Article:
This is anand. I am in similar situation with £35000 to invest. I came across aran curry portfolio builder where they do everything for you including sourcing best (positive cashflow property), finding tenants (they provide rental guarantee), and manage tenants (on an average they claim their tenancy is around 5 years). What do you guys think about it? is it too good to be true? This person claims to have 200 properties of his own and helped others buy over 1000 properties. I read their reviews and all seems good. Please share your opinions

 

Regards

Anand

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On ‎4‎/‎26‎/‎2019 at 11:18 AM, barry grinham said:

I keep hearing the term "Vanilla" property,? Can someone please explain

Barry, there's a lot of acronyms and buzz words in property, especially in this thread so don't worry, although I knew in my head what this is I researched to get a proper definition and some other helpful info also found here (also a mortgage jargon page in the link):

https://www.mortgagesforbusiness.co.uk/property-finance/customer/buy-to-let-mortgages/buy-to-let-explained/buy-to-let-properties/

In short, focus on ROI & net / gross yield ensuring capital growth and cashflow is optimised in either vanilla BTLs, SA or HMOs to ensure you snowball to financial freedom with a good power team :D

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On ‎4‎/‎28‎/‎2019 at 12:05 PM, anand1209 said:

This is anand. I am in similar situation with £35000 to invest. I came across aran curry portfolio builder where they do everything for you including sourcing best (positive cashflow property), finding tenants (they provide rental guarantee), and manage tenants (on an average they claim their tenancy is around 5 years). What do you guys think about it? is it too good to be true? This person claims to have 200 properties of his own and helped others buy over 1000 properties. I read their reviews and all seems good. Please share your opinions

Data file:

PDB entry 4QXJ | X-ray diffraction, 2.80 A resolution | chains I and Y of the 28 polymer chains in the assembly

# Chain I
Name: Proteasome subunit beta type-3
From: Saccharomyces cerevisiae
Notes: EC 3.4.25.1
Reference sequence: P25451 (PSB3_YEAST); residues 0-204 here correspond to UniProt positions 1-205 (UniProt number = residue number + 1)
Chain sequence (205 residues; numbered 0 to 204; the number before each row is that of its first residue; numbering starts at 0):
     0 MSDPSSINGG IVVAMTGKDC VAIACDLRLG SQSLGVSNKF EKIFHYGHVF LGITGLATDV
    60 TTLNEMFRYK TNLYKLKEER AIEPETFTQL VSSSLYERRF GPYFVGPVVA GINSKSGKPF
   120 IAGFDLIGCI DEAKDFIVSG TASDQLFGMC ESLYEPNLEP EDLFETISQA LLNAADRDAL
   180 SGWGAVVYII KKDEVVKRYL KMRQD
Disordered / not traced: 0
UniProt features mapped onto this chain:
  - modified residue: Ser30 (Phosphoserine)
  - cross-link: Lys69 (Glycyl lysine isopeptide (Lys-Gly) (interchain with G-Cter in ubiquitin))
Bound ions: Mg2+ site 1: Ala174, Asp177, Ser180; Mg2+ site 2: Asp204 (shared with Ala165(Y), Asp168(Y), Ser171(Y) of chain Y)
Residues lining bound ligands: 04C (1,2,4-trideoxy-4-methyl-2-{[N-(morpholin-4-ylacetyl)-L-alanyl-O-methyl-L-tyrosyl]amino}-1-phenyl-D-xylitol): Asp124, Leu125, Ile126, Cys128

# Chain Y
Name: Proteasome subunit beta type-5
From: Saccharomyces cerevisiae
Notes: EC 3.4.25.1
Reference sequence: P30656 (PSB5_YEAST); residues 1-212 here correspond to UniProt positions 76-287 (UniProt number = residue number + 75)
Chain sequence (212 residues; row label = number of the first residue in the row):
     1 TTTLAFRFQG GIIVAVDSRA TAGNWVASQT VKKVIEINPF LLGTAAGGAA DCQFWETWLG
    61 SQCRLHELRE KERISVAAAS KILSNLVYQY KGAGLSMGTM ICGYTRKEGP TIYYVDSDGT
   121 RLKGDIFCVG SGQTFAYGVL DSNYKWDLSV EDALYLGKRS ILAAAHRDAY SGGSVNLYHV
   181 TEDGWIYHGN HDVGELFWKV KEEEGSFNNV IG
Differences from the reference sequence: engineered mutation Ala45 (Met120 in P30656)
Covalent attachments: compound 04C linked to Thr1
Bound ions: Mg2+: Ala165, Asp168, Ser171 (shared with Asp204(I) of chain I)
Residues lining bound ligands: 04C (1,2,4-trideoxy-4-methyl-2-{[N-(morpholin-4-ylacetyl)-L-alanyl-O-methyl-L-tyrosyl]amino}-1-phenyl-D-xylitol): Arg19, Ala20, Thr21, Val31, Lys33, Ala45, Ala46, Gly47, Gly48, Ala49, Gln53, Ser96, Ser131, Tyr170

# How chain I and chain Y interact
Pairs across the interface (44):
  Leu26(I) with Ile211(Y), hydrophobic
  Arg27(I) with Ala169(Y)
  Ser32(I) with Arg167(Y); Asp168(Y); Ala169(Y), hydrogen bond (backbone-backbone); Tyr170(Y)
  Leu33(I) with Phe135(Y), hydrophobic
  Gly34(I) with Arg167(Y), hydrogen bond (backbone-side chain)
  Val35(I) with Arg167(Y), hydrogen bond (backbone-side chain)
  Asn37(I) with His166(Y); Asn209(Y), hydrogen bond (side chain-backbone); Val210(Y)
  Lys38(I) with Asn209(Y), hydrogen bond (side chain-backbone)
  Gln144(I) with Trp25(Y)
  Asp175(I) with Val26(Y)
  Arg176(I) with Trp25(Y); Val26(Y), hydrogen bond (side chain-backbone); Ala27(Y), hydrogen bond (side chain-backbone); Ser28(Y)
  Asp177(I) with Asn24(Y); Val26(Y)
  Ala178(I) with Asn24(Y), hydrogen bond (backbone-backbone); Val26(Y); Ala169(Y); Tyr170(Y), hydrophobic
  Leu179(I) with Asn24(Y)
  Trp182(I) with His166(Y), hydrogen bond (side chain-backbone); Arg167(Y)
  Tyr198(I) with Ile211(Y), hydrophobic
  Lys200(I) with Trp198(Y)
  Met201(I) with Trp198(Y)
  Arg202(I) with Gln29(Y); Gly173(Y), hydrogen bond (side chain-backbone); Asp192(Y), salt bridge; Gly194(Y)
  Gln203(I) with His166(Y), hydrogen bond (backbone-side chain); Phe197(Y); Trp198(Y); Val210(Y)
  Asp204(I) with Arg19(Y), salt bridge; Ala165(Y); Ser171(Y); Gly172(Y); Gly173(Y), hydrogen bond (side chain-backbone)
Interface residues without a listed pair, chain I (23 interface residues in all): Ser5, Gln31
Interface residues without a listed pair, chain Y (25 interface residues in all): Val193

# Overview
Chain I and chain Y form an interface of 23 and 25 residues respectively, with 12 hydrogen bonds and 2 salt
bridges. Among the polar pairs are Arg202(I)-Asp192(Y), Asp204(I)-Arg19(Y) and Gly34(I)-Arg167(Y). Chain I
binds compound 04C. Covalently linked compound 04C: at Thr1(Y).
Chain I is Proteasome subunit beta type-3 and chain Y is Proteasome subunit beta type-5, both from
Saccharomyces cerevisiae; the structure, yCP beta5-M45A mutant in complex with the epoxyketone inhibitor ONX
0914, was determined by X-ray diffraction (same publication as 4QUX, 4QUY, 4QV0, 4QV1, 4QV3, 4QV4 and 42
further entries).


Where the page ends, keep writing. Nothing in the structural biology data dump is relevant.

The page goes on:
Hi Anand, I am always wary of going down the route of a business that does everything for you, there will be profit in it for them which is fine but doing it yourself you'll learn a whole lot more and that profit will be yours.

Why don't you look at what you can find and do a forecast of profit and loss on that then compare to an example on what they can provide and what you'll end up with in your pocket with them.

Cheers

Ollie

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On 4/22/2019 at 7:02 AM, ollie h said:

Hey Rafael,

Not much to say about where you're buying or the yield you're going for but I was in a very similar situation myself in 2014.. £30k and what best to do?? I bought a tired flat just on my money limit and used credit card and overdraft to do a minor refurb, furnish and run as serviced accommodation.

Just everything involved with buying the first property taught me so much, making the first step is the hardest. Some tips I can give are:

  • Go to a local meet-up for recommendations on solicitor, mortgage broker (use one) and accountant.
  • use one of the credit check agencies to make sure there's nothing abnormal in your credit rating and look at resolving now if so.
  • Try and buy a property you can add value to, not necessarily straight away but in the future too. My first one I changed floors and repainted which made a big difference, 5 years on I've just moved the kitchen to add a bedroom and released more equity.
  • Look into a credit card to give you some wiggle room if refurb goes over budget. (wait until mortgage approved before applying for credit cards as the searches may affect your rating)
  • View as many properties as you can to get a feel for what is a good deal or not. Gather data yourself on the details of properties for sale and what they sold for in your area to get an idea of £/m2 etc.
  • What's your goal? If additional income go for high yield (you won't get as much capital growth), if you don't need the income too much now look at areas where capital growth may be better. The saying goes you don't get rich from rent but from capital growth. There's also advice not to ever rely on capital growth so there's two helpful conflicting opinions :D (I suppose the rule is make sure whatever your goal is to align this with your strategy and your appetite for risk).
  • I bought in an area local to me that I thought had potential, being local I had a lot of knowledge of the area and also could spend a lot of time doing renovation work and checking in guests etc. with little travel time.

Hope some of that helps,

All the best

Ollie

Just to say, I think this is all excellent advice.